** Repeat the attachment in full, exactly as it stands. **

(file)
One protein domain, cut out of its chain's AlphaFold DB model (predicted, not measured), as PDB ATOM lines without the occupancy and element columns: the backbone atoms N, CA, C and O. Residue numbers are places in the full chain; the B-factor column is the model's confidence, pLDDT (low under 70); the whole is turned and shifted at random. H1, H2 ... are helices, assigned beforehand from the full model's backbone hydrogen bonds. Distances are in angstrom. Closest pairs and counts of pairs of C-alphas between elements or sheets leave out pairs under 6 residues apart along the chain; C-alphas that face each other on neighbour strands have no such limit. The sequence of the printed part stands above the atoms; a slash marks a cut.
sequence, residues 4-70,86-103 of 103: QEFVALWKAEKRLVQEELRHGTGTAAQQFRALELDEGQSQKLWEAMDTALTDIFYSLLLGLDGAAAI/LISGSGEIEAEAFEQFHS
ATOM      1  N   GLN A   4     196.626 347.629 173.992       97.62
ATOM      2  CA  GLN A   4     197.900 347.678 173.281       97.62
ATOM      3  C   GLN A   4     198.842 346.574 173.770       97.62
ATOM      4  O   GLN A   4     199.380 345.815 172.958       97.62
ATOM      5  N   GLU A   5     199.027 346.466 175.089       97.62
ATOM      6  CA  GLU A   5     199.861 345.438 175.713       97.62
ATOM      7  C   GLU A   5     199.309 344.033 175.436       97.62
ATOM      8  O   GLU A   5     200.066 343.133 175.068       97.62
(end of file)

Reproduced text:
One protein domain, cut out of its chain's AlphaFold DB model (predicted, not measured), as PDB ATOM lines without the occupancy and element columns: the backbone atoms N, CA, C and O. Residue numbers are places in the full chain; the B-factor column is the model's confidence, pLDDT (low under 70); the whole is turned and shifted at random. H1, H2 ... are helices, assigned beforehand from the full model's backbone hydrogen bonds. Distances are in angstrom. Closest pairs and counts of pairs of C-alphas between elements or sheets leave out pairs under 6 residues apart along the chain; C-alphas that face each other on neighbour strands have no such limit. The sequence of the printed part stands above the atoms; a slash marks a cut.
sequence, residues 4-70,86-103 of 103: QEFVALWKAEKRLVQEELRHGTGTAAQQFRALELDEGQSQKLWEAMDTALTDIFYSLLLGLDGAAAI/LISGSGEIEAEAFEQFHS
ATOM      1  N   GLN A   4     196.626 347.629 173.992       97.62
ATOM      2  CA  GLN A   4     197.900 347.678 173.281       97.62
ATOM      3  C   GLN A   4     198.842 346.574 173.770       97.62
ATOM      4  O   GLN A   4     199.380 345.815 172.958       97.62
ATOM      5  N   GLU A   5     199.027 346.466 175.089       97.62
ATOM      6  CA  GLU A   5     199.861 345.438 175.713       97.62
ATOM      7  C   GLU A   5     199.309 344.033 175.436       97.62
ATOM      8  O   GLU A   5     200.066 343.133 175.068       97.62